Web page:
At ConnCAN, we are working on public policies that ensure all children, regardless of their background, have access to a great education.

During the 2019 legislative session, we testified on 15 bills in front of 7 legislative committees and met with nearly 100 legislators!

We set out to increase educator diversity, connect classrooms to career and equitably fund public schools. Here’s how we fared on those goals and more:

Where ConnCAN secured wins

Develop inclusive policies that support the recruitment and retention of high-quality minority teachers

POLICY WIN: ConnCAN, in partnership with CT’s Black and Puerto Rican Caucus, secured passage of SB 1022: An Act Concerning Minority Teacher Recruitment and Retention! Now, Connecticut has yearly targets for increasing minority teachers (of which 30% are men), expanded reciprocity agreements with all fifty states, flexible certification requirements for shortage areas (STEM, special education, ELL) and mortgage and scholarship incentives.


Update teacher professional development to include culturally responsive pedagogy and practice

POLICY WIN: ConnCAN helped secure passage of SB 1020: An Act Concerning the Inclusion of Instruction in Culturally Responsive Pedagogy and Practice in Preservice Training, Professional Development and In-Service Training Provided to Teachers! This legislation ensures current teachers participate in professional development to learn about culturally responsive pedagogy and practice. This will improve relationship building between teachers, students and families.


Ensure that all Connecticut students have access Black and Latino studies

POLICY WIN: ConnCAN testified and worked with members of CT’s Black & Puerto Rican Caucus to secure passage of HB 7082: An Act Concerning the Inclusion of Black & Latino Studies in the Public School Curriculum! This ensures that all Connecticut high schools offer a one-credit course on Black & Latino studies. Students across the state demanded that schools better teach the value and contributions of Black & Latino people throughout history. The State Department of Education will develop the course with the State Education Resource Center (SERC)


Ensure that all Connecticut students have access to computer science instruction

ConnCAN testified and worked with forward-thinking legislators to secure passage of SB 957: An Act Concerning the Inclusion of Computer Science Instruction in Public School Curriculum! As Connecticut’s economy requires greater computer science acumen, we must ensure that all schools, regardless of their location, have computer science programs that help prepare students for high-growth, high-wage jobs.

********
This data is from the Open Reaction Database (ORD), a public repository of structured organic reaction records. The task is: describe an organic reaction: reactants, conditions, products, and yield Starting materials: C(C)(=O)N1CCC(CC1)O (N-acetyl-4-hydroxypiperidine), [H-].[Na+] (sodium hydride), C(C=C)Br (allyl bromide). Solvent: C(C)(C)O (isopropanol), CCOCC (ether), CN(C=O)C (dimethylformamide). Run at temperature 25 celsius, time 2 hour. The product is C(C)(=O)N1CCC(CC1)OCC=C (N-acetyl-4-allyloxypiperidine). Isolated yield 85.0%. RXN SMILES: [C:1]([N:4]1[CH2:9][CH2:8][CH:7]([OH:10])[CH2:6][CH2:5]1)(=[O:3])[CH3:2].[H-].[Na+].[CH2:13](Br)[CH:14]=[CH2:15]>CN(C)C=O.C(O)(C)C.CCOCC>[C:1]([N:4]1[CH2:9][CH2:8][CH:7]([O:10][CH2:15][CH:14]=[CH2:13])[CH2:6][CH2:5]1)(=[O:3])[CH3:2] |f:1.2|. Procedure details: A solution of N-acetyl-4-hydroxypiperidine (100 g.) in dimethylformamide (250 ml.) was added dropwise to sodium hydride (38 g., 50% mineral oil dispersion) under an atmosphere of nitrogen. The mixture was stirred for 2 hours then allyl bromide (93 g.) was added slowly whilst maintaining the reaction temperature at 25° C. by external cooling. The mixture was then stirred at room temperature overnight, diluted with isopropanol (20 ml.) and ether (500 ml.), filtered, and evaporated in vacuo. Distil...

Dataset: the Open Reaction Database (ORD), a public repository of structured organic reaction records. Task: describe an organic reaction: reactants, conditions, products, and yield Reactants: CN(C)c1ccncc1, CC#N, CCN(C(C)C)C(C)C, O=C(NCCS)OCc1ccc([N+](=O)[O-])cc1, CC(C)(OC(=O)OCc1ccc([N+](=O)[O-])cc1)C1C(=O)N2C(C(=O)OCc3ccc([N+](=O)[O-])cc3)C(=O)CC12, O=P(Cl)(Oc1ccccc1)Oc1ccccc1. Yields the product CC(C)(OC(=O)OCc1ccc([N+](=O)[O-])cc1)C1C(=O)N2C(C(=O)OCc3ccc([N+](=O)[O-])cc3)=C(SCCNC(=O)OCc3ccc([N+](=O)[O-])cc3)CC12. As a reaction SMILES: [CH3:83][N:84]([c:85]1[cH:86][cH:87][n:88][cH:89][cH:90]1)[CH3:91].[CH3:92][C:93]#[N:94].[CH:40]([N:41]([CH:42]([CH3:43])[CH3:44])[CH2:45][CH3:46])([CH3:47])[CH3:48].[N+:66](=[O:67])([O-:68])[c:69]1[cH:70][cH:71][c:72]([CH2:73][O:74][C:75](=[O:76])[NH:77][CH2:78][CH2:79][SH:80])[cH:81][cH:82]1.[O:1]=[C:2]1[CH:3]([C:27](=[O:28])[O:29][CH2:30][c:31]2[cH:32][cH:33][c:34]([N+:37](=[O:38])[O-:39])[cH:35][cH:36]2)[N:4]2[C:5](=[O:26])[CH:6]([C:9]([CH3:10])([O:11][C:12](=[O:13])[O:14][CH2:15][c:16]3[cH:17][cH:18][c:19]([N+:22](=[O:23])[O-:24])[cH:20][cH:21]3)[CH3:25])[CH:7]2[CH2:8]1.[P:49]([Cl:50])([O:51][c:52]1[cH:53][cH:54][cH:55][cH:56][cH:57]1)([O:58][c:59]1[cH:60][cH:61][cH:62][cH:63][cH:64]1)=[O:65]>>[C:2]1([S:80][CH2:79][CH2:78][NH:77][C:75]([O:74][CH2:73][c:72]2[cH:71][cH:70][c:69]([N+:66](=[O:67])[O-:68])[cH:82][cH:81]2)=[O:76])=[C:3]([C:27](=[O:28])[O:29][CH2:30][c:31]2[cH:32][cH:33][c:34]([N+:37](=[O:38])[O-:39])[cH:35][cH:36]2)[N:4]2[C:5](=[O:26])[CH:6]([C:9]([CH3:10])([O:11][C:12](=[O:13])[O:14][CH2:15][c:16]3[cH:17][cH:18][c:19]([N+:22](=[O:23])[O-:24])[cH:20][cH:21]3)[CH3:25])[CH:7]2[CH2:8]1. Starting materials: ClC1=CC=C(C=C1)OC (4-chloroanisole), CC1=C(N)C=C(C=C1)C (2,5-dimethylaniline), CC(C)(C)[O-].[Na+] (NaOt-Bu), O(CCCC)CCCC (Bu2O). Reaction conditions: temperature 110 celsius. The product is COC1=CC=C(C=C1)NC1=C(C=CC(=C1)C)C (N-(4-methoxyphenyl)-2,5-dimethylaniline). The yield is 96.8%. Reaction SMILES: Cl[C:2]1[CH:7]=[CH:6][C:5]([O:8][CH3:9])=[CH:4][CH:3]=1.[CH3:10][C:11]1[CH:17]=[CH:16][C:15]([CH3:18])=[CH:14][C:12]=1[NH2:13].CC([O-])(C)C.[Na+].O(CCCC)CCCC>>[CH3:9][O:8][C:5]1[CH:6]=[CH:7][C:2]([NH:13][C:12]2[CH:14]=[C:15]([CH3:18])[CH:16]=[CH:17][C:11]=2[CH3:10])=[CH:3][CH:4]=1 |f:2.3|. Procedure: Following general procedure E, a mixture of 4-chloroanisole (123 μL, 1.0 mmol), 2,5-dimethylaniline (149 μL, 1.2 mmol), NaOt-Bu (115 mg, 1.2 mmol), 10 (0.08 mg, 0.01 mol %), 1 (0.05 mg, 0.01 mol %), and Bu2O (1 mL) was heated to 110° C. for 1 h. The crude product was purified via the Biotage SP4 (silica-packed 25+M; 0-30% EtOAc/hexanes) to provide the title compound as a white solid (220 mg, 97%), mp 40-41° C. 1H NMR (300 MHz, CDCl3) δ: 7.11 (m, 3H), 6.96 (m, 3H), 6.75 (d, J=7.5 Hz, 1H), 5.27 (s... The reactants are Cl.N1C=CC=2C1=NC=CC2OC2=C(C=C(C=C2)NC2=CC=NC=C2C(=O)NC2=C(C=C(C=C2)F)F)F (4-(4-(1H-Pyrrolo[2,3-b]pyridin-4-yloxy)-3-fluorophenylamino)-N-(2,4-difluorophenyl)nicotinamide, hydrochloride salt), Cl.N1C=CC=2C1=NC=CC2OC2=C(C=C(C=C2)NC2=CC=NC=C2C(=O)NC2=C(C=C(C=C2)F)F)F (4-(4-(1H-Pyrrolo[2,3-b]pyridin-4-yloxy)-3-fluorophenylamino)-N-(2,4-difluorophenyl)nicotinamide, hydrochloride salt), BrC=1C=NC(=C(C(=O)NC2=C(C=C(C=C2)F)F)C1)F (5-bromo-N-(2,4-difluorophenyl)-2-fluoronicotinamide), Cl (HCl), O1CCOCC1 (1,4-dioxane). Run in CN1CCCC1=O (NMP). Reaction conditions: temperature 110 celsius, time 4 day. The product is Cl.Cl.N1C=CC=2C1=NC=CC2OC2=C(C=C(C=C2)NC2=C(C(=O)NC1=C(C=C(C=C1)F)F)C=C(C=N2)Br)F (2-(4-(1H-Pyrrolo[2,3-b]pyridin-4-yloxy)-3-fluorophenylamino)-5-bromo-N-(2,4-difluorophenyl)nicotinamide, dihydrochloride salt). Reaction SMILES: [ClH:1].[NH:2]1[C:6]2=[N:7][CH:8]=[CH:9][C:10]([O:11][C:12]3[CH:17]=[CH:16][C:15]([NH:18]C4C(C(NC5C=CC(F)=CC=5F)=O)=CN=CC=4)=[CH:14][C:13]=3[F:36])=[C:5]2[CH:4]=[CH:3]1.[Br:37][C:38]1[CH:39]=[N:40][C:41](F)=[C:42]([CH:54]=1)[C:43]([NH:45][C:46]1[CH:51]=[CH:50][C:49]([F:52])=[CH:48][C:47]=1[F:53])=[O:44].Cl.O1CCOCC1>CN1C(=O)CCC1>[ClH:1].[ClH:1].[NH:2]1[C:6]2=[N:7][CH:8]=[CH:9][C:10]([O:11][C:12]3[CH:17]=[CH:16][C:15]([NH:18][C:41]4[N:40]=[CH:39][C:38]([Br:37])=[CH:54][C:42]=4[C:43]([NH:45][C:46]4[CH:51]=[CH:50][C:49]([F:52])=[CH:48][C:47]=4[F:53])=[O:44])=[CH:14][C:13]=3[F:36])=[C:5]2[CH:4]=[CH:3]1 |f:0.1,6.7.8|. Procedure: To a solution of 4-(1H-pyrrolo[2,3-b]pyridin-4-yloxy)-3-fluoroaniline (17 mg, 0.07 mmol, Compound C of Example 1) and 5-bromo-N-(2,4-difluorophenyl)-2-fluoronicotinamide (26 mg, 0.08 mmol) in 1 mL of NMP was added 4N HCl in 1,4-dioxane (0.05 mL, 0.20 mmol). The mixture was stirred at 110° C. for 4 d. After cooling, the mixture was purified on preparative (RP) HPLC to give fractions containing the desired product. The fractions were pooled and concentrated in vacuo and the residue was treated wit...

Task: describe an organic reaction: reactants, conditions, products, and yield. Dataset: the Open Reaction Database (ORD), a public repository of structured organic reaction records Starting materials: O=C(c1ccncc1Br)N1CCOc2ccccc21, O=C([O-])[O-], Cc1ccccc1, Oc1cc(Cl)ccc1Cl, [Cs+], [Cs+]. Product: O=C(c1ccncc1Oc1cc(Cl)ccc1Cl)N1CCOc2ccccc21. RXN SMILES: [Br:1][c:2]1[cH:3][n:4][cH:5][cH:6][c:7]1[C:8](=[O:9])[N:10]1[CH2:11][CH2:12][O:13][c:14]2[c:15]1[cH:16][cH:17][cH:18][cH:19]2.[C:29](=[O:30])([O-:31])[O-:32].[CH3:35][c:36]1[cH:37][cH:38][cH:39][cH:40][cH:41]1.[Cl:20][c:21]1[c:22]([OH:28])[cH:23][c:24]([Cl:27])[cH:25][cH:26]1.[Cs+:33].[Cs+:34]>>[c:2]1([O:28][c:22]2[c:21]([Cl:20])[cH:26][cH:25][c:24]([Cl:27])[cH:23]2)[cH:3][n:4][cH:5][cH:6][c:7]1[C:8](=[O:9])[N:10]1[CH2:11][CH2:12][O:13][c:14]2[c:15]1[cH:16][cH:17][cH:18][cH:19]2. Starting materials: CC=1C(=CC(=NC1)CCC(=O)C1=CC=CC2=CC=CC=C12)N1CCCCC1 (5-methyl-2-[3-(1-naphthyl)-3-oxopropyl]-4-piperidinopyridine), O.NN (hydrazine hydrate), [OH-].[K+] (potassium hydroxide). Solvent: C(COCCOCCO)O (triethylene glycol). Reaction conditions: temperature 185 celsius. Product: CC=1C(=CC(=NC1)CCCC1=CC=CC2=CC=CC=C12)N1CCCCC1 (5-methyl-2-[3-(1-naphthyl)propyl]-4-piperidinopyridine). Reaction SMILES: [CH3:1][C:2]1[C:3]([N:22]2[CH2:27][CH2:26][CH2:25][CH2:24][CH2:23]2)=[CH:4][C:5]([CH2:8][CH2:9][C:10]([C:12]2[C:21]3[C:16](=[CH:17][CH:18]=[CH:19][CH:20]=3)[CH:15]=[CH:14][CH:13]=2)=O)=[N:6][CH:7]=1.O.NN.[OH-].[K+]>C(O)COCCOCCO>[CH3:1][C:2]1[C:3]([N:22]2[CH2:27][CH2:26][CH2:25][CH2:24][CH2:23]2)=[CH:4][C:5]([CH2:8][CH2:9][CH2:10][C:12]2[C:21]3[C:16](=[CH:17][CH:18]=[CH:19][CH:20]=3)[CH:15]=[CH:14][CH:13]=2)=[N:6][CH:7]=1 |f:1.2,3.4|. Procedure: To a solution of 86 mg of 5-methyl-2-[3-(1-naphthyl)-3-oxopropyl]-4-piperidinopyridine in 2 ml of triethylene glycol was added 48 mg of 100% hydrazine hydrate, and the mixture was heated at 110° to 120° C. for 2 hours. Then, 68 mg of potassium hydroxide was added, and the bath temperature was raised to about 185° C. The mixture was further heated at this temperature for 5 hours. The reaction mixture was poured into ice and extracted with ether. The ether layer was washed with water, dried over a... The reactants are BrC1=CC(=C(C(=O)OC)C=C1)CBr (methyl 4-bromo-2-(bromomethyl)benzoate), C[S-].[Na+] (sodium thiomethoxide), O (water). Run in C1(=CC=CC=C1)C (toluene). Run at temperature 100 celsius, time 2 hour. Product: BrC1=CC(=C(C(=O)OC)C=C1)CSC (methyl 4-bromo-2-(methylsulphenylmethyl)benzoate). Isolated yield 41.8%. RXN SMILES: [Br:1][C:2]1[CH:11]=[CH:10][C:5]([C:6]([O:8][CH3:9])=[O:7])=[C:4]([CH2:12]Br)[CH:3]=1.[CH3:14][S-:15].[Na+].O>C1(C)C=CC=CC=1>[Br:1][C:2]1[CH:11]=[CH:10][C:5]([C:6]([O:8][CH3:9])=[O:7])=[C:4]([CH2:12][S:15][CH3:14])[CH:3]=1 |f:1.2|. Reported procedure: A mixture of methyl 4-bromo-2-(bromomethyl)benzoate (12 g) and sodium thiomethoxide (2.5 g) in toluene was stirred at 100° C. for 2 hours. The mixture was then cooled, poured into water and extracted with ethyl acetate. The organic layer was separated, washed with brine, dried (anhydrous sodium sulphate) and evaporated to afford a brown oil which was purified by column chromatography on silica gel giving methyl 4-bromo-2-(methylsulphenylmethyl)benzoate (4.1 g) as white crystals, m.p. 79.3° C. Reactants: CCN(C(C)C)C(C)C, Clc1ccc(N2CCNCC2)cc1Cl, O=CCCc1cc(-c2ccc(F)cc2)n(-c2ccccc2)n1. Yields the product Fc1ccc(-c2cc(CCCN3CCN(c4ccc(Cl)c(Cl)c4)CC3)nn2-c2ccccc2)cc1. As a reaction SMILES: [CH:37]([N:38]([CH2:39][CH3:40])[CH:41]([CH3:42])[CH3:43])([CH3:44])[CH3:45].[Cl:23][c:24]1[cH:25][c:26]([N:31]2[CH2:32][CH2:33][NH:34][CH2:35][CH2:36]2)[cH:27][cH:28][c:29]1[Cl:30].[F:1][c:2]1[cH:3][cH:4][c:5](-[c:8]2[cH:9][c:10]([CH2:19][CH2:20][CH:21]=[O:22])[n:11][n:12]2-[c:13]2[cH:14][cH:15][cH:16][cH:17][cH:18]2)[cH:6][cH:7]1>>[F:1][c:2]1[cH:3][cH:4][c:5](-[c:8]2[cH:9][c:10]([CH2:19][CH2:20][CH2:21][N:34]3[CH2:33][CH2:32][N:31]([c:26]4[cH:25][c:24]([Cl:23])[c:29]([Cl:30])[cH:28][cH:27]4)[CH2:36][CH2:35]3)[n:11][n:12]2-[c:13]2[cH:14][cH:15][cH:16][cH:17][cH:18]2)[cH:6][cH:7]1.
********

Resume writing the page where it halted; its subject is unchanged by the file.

Where ConnCAN made progress:

Create career pathways for students eager to enter the workforce after graduating high school

PROGRESS MADE: Two workforce development bills, SB 5 and HB 5001 passed, both focused on studying workforce needs in the state. However, ConnCAN’s preferred bill, HB 6887 passed the house (141-5) but was not taken up by the Senate. ConnCAN will work to ensure that the voice of educational equity is loud and present in the two task forces.




Streamline how schools are funded

PROGRESS MADE: Connecticut invested more money and resources into public education this session (see CT’s FY20-21 budget). Cities & towns will receive an additional $113 million dollars over two years, and public charter schools will receive nearly 7% more in the biennium. Magnet schools will receive a 2% increase in funding. However, funding for schools of choice remains complex and unverifiable. We will continue to advocate for a streamlined funding formula that includes all public schools, rather than placing magnets and charters on separate line-items.

Where progress stalled

Deepen post-secondary education data collection and reporting

PROGRESS STALLED: Connecticut continues to not track or report post-secondary data, including remediation, industry certification and career entry rates. ConnCAN will work with SDE and legislators to address the benefits of data collection and reporting for families and the community. Families, armed with accessible data, are able to make informed decisions about the educational path of their child. Until we know how well schools prepare our young people for college and career, we’ll fall short of finding solutions for closing the opportunity gap.

Catalyze the development of teacher housing pilots that help teachers live and work in the same community

PROGRESS STALLED: Connecticut failed to pass a bill making housing more affordable for teachers. While HB 7226 passed the House 133-11, the Senate did not take up the bill. ConnCAN will continue to find creative ways to support teachers to live in the communities where they work. Research shows that this makes a positive impact on the teacher-student relationship and has numerous economic benefits.


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